The second reason that the vitality of the Tamagni decision is in question is its application of the internal consistency test. The Court of Appeals held that even if the dormant Commerce Clause applied, the internal consistency test was not violated because the tax at issue was imposed upon a purely local activity and thus could not violate the Complete Auto tests. However, as discussed above, New York State’s lack of a credit for taxes paid to other jurisdictions mirrors the lack of a credit under Maryland’s county income tax scheme.
New York State taxpayers should be cognizant of the Wynnedecision and should consider filing refund claims if they have paid— or will pay—tax to New York State as a statutory resident (i.e., not as a New York domiciliary). One would expect the New York State Department of Taxation and Finance to be quite resistant to granting such refunds and likely to vigorously defend the existing taxing scheme.
It may be worthwhile to note that this problem of double taxation was acknowledged and addressed in an agreement executed in October 1996 by the heads of the revenue agencies of Connecticut, Delaware, Maine, Maryland, Massachusetts, New Hampshire, New Jersey, New York, Pennsylvania, Rhode Island, and Vermont. Under that agreement, the “statutory resident” state would provide a credit for the taxes paid by the individual on his or her investment income to his/her state of domicile. Unfortunately, that agreement was never implemented through legislation— maybe now is the time for that to be done.
Finally, a word about New York City: New York City imposes a personal income tax on residents, allowing no credit for taxes paid to other jurisdictions. However, New York City does not impose a tax on non-residents, making its personal income tax different than the Maryland county income tax. Thus, the constitutionality of the New York City personal income tax is not specifically addressed by the U.S. Supreme Court’s decision. However, similar to the New York State definition of resident, a person can be a resident in two different jurisdictions under the New York City definition of resident. As such, New York City’s personal income tax could be imposed twice on a person if the person is a domiciliary of one state and a statutory resident in another. Thus, the tax potentially fails the internal consistency test.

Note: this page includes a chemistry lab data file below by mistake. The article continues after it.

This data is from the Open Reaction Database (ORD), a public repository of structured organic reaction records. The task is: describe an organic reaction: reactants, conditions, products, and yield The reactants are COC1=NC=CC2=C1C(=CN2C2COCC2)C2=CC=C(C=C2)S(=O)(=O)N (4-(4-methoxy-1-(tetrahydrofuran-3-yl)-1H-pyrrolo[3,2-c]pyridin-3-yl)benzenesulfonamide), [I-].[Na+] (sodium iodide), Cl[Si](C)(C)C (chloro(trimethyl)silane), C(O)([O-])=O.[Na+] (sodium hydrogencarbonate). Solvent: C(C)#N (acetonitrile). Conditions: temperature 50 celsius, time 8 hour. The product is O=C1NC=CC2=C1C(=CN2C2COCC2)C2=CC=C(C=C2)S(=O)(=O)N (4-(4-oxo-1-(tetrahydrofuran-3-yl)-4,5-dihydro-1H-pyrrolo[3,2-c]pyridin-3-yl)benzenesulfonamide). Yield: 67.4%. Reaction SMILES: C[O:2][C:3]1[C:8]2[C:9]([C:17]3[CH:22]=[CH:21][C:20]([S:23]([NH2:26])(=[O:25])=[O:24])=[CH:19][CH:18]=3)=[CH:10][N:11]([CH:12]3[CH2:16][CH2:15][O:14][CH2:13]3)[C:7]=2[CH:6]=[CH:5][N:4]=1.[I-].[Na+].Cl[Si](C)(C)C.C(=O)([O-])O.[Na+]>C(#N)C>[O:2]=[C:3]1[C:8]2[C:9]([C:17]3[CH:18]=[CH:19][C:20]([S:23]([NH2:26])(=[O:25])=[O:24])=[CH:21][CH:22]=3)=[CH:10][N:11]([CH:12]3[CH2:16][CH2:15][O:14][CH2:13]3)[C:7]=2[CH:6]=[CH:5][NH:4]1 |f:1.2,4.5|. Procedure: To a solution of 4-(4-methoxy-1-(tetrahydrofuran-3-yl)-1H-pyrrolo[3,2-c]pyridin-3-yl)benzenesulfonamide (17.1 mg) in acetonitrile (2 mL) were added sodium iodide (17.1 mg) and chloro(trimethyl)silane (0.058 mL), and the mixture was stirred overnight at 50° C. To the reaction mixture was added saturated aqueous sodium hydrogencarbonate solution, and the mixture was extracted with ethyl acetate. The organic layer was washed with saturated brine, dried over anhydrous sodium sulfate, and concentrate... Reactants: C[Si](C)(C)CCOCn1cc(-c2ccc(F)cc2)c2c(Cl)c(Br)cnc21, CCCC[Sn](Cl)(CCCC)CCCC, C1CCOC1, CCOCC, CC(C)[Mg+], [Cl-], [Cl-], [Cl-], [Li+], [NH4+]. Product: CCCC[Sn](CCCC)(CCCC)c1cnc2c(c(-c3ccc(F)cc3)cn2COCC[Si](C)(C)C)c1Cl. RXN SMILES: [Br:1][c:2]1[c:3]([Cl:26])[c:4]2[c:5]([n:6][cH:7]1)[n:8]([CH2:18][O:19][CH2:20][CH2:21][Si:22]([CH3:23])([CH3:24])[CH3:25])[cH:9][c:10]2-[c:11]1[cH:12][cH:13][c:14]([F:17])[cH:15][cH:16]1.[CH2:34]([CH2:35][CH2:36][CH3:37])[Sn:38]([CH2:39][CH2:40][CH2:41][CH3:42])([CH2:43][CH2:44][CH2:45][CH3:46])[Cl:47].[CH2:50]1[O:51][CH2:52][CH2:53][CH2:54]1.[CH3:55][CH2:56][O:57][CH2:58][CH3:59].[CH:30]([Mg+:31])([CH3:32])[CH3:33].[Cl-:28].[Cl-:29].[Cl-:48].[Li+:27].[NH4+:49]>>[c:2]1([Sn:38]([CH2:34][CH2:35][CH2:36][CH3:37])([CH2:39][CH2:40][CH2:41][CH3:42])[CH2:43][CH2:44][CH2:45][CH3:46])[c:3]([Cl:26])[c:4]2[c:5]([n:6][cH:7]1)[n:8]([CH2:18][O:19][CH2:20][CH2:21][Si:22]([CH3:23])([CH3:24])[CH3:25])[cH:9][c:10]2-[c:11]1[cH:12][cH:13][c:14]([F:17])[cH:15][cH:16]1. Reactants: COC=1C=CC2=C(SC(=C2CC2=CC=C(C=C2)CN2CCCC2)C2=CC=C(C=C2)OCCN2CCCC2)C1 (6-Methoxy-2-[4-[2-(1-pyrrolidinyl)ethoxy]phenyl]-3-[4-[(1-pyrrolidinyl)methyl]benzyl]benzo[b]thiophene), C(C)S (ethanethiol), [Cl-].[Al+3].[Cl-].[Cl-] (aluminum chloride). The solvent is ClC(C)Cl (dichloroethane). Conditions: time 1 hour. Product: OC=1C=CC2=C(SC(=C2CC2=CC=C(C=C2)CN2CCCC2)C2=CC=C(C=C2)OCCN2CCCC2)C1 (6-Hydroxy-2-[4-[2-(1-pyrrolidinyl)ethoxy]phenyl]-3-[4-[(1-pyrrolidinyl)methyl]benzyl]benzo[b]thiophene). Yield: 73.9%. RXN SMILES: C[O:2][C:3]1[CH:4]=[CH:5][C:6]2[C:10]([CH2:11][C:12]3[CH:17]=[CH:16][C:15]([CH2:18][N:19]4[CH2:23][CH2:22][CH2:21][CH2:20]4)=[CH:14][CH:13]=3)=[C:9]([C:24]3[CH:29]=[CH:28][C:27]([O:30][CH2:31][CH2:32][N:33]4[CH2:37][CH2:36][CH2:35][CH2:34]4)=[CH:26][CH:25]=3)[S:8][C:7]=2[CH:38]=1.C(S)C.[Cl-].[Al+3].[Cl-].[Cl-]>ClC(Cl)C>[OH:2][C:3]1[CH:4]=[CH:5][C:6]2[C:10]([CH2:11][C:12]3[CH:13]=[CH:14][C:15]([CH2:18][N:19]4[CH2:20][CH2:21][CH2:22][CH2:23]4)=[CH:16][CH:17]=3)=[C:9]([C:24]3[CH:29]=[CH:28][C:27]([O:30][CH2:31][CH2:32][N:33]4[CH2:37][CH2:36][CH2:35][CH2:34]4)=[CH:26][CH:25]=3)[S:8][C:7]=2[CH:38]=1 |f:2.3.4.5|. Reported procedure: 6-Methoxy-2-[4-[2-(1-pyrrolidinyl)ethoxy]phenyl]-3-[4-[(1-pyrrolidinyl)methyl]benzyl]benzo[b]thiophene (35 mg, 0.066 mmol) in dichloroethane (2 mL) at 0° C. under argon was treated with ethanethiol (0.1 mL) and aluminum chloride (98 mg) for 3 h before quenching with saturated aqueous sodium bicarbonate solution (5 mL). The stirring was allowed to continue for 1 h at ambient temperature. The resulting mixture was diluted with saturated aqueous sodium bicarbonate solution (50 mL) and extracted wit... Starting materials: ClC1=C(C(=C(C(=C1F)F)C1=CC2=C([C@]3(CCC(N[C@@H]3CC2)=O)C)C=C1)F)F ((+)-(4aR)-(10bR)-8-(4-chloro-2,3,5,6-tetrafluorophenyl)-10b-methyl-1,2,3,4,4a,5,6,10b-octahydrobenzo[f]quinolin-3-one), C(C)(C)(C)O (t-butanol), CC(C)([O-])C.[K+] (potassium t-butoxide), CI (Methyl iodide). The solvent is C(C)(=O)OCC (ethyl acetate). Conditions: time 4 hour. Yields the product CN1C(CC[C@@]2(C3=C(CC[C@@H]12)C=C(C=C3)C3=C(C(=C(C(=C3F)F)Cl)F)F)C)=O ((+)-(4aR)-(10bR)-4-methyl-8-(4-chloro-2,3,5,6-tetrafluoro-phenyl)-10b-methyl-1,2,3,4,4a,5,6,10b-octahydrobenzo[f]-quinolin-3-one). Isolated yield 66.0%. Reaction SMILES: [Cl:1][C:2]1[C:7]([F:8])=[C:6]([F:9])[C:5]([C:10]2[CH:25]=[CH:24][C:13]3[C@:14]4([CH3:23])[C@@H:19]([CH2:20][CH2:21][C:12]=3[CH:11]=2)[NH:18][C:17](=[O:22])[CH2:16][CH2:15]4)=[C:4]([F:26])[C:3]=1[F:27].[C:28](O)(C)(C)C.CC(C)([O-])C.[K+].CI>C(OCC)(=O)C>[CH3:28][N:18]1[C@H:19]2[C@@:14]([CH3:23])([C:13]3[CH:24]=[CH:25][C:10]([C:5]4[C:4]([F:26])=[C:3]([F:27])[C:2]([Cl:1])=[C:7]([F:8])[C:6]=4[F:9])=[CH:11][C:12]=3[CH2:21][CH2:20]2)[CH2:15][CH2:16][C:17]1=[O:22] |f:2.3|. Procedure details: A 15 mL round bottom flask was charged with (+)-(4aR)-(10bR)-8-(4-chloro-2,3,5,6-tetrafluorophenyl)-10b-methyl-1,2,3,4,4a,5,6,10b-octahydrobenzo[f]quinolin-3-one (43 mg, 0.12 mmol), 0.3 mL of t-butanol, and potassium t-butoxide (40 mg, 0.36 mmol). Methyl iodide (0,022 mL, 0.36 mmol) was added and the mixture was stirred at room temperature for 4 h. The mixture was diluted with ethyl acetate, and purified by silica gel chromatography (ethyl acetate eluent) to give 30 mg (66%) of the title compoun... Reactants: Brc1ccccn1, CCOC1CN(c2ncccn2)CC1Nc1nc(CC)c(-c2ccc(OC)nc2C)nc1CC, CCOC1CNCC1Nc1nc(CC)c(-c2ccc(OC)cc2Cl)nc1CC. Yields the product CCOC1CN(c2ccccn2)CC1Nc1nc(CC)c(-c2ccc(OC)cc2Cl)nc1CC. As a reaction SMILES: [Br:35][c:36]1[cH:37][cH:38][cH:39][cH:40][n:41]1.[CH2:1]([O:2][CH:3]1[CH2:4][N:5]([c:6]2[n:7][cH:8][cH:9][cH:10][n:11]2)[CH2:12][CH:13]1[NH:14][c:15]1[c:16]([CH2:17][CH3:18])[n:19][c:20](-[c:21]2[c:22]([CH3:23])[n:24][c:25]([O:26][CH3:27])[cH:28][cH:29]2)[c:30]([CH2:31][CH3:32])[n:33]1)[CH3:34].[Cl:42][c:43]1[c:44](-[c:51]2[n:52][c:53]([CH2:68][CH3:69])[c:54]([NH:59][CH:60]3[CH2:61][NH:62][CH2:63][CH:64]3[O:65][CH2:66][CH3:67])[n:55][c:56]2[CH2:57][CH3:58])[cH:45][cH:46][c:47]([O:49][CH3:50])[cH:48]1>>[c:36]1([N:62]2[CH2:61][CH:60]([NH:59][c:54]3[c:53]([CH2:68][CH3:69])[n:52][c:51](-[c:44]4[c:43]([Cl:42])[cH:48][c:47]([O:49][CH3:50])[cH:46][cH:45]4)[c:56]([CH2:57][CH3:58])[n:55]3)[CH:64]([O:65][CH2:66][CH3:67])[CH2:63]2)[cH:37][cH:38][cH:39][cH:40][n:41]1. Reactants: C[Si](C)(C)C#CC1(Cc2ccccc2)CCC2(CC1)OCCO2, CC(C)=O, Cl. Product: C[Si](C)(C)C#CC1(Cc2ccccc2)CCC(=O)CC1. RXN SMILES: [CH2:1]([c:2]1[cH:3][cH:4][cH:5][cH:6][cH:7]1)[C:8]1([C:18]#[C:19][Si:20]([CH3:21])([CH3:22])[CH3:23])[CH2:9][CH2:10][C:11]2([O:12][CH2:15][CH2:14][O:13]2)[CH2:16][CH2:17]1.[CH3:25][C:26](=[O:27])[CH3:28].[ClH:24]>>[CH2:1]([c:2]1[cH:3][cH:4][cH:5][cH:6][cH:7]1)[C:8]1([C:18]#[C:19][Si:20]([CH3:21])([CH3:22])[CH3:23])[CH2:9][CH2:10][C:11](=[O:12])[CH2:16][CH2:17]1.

The rise of Unmanned Aerial Vehicles (“UAV”), also known as drones, is well-documented. In fact, the global market for non-military drones has recently been estimated as a $2.5 billion industry that is growing at approximately 15 to 20 percent annually. See Clay Dillow, Get Ready for ‘Drone Nation,’ Fortune, Oct. 27, 2014. Companies large and small are heavily investing in drone technology and generating business capabilities based on their potential.
While some of the most highly publicized forays into drone usage include Fortune 500 shipping companies – such as Amazon investigating the potential use of drones for their delivery service – less publicized industries are ripe for drone operation. These industries include agriculture, construction, energy, and mining. Id. All of which are industries in which it is easy to imagine the benefits of aerial data.
In fact, the Association for Unmanned Vehicle Systems International predicts that eventually 80 percent of the commercial drone market will relate to agriculture. See Christopher Doering, Growing Use of Drones Poised to Transform Agriculture, USA Today, Mar. 23, 2014. This is because a drone’s ability to assist farmers in identifying and analyzing insect problems, watering issues, crop yield, missing cattle, and fertilizing make for a natural union with the industry.
While some farmers may purchase and operate their own drones, it is expected that specialized companies will fill this demand. One such company is goFarm LLC (“goFarm”), a Michigan-based agri-data business – one of the few companies authorized by the Federal Aviation Administration to legally operate commercial drones in this arena. GoFarm performs field surveys by drones operating at low altitudes that collect imagery in visible and non-visible bands to determine health of crops. By analyzing hundreds or thousands of images, goFarm performs detailed assessments of the condition of entire fields and individual plants.
Whether such data is collected by end-user farmers or by specialized third-party companies such as goFarm, all individuals and companies involved need to be cognizant that with great opportunity also comes risk.